White House responds to online petition calling for it to reverse Librarian of Congress’ earlier decision to end cell phones’ exemption to the DMCA.
Last October the Librarian of Congress quietly rolled out a new ruling that ended the longstanding exemption granted to cell phones to the Digital Millennium Copyright Act (DMCA), and once the word got out, the uproar was immediate.
The ruling states, in part, that since carriers’ allow you to unlock phones and that there are unlocked phones available for purchase, that it didn’t really see the need to keep the exemption in place.
The Register concluded after a review of the statutory factors that an exemption to the prohibition on circumvention of mobile phone computer programs to permit users to unlock ‘‘legacy’’ phones is both warranted and unlikely to harm the market for such programs. At the same time, in light of carriers’ current unlocking policies and the ready availability of new unlocked phones in the marketplace, the record did not support an exemption for newly purchased phones.
It gave consumers 90 days a transitional period to unlock their phones, after which time it became a federal crime to do so. Hence, people who purchased their phones after Jan 26th and unlock them are now subject to $2,500 in fines.
An online campaign was started that petitioned the White House to address the issue, and the effort made clear that the consumers would be harmed by the ruling.
“Consumers will be forced to pay exorbitant roaming fees to make calls while traveling abroad,” it notes. “It reduces consumer choice, and decreases the resale value of devices that consumers have paid for in full.”
It points out the LOC said that there unlocked phones available, but counters the “great majority of phones sold are still locked.”
“We ask that the White House ask the Librarian of Congress to rescind this decision, and failing that, champion a bill that makes unlocking permanently legal,” it says.
The White House has responded to that petition, and says that it agrees wholeheartedly, adding that the petition didn’t go far enough, that even tablets ought to be included.
The White House agrees with the 114,000+ of you who believe that consumers should be able to unlock their cell phones without risking criminal or other penalties. In fact, we believe the same principle should also apply to tablets, which are increasingly similar to smart phones. And if you have paid for your mobile device, and aren’t bound by a service agreement or other obligation, you should be able to use it on another network. It’s common sense, crucial for protecting consumer choice, and important for ensuring we continue to have the vibrant, competitive wireless market that delivers innovative products and solid service to meet consumers’ needs.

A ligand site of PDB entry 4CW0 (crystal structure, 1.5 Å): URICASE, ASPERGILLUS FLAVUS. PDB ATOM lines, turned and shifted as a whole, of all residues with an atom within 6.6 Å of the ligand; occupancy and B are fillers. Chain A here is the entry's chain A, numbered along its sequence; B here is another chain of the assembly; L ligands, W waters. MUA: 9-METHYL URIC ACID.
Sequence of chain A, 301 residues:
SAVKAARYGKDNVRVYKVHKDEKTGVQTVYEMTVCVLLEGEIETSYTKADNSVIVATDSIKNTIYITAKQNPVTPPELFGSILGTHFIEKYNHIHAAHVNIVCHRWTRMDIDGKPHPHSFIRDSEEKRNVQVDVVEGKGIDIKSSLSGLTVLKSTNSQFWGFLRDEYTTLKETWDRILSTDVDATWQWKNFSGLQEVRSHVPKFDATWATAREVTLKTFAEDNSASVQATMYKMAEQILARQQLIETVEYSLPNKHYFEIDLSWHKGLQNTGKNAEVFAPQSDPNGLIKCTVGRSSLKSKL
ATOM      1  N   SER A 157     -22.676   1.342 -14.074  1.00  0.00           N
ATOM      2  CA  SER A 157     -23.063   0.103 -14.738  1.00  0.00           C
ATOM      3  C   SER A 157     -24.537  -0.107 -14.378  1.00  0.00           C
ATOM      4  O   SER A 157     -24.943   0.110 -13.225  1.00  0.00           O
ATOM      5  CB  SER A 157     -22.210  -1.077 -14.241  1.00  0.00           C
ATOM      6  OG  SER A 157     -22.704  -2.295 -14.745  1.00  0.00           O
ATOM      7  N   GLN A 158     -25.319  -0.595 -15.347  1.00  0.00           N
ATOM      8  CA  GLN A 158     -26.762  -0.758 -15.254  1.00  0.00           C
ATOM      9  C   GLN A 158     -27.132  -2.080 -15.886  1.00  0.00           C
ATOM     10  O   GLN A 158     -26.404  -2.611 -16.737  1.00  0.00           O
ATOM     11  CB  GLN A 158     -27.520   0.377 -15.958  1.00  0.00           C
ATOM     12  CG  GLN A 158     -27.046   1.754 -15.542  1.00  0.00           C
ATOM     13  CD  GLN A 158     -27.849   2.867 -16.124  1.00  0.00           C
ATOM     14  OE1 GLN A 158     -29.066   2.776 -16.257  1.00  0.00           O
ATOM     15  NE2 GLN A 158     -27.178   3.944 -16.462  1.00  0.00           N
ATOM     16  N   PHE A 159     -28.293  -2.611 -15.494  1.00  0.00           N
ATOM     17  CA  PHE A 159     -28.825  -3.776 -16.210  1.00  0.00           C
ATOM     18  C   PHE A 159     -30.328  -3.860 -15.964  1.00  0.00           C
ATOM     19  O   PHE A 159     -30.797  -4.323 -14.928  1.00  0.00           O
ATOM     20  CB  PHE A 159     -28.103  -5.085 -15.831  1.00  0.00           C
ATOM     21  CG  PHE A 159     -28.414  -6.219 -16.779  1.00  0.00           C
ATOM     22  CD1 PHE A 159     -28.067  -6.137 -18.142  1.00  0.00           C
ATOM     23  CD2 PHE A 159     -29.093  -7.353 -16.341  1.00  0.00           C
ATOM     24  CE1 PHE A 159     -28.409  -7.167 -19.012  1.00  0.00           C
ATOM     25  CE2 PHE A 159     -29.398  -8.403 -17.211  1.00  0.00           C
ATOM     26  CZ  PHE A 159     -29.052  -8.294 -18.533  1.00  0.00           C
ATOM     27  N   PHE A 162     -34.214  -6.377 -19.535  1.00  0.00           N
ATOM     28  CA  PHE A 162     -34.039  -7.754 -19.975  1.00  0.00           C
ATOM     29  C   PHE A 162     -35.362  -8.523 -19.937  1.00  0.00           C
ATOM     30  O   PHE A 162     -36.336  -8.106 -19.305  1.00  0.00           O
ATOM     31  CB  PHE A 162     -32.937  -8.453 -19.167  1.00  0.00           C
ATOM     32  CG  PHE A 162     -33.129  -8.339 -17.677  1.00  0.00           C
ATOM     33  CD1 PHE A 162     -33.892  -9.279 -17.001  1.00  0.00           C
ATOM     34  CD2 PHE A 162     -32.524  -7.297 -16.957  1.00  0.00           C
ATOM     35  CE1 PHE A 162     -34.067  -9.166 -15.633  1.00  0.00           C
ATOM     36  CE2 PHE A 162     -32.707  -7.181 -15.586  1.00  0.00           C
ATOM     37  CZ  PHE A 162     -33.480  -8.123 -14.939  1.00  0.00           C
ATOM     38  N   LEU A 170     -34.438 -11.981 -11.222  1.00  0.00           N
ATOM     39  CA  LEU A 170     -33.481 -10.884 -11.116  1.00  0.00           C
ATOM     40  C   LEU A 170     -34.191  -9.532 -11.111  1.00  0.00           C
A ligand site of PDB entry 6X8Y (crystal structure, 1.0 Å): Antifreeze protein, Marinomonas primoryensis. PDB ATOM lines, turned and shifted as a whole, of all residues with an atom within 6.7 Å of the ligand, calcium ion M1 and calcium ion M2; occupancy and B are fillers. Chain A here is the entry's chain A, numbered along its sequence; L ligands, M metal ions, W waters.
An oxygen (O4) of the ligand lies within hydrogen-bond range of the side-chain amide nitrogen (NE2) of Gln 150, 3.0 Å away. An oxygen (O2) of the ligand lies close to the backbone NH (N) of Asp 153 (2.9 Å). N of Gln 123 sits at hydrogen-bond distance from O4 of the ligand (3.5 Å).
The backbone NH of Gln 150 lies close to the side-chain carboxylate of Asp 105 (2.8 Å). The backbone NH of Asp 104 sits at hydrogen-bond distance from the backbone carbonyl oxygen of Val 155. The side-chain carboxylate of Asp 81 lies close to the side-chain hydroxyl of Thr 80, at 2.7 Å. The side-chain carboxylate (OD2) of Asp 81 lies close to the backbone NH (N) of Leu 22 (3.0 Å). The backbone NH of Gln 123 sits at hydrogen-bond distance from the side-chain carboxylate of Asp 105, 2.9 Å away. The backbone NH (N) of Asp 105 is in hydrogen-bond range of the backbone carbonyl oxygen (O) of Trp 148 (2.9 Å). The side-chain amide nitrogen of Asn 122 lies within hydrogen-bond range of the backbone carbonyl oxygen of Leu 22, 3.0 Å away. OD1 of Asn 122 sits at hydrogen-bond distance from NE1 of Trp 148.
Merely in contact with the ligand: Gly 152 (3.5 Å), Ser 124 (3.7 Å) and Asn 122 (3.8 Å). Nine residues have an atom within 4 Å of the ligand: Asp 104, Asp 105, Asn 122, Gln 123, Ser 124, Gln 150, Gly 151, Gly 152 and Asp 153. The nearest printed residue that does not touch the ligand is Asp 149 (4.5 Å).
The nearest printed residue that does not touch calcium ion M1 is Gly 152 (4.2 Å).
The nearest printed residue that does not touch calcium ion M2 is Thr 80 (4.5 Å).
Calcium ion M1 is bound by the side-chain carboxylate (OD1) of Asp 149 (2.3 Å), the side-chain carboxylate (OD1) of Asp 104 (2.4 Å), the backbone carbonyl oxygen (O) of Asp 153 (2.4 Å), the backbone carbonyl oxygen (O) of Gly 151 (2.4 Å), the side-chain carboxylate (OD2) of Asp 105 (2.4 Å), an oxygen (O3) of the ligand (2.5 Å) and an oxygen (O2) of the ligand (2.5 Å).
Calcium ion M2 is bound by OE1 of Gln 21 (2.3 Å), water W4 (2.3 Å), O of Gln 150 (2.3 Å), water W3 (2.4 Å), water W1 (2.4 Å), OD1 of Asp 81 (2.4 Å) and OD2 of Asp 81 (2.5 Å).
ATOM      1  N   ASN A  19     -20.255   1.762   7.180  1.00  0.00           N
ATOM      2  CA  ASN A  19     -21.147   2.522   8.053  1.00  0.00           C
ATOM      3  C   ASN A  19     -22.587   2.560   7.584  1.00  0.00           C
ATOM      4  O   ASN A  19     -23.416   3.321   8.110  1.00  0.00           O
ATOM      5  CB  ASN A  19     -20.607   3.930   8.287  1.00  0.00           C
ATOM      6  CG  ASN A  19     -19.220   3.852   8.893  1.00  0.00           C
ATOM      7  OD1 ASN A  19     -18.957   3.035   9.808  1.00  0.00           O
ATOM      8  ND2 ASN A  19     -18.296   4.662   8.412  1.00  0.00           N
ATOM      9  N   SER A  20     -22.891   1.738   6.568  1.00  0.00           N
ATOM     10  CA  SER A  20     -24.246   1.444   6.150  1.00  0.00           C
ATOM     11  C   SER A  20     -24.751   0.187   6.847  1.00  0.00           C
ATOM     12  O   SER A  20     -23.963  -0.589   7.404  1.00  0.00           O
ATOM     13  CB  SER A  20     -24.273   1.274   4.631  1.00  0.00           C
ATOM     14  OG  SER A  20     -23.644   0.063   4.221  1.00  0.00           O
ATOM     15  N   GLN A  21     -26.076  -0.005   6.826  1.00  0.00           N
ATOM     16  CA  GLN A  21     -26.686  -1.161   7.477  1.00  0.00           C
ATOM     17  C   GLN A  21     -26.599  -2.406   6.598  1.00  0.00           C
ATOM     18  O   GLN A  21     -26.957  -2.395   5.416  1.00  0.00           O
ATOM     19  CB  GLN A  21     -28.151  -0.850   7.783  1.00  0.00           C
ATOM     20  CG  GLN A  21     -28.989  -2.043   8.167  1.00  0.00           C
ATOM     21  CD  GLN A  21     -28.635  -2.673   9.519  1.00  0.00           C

Of particular concern pointed out by the WH is of secondhand or other mobile devices that one might buy or receive as a present. It says that consumers should then have the “flexibility” to choose a carrier that meets THEIR needs and NOT the needs of the previous owner.
So what does it think should be done? The WH thinks narrow legislation should be crafted that makes it clear that “neither criminal law nor technological locks should prevent consumers from switching carriers when they are no longer bound by a service agreement or other obligation.”
“We also believe the Federal Communications Commission (FCC), with its responsibility for promoting mobile competition and innovation, has an important role to play here,” it adds. “FCC Chairman Genachowski today voiced his concern about mobile phone unlocking (.pdf), and to complement his efforts, NTIA will be formally engaging with the FCC as it addresses this urgent issue.”
It lastly asks that mobile providers “consider” ways to help customers “fully reap the benefits and features they expect when purchasing their devices,” but I’m sure that we can all agree that they are unlikely to make it very easy for customers to switch providers.
For its part the LOC responded to the WH’s announcement by stating that it was merely doing its job, that “rulemaking is a technical, legal proceeding,” and was never “intended to be a substitute for deliberations of broader public policy.”
“”However, as the U.S. Copyright Office has recognized many times, the 1201 rulemaking can often serve as a barometer for broader policy concerns and broader policy action,” it continues. “The most recent rulemaking has served this purpose.”
Indeed it has, and hopefully the WH can convince Congress to side with consumers on the issue.
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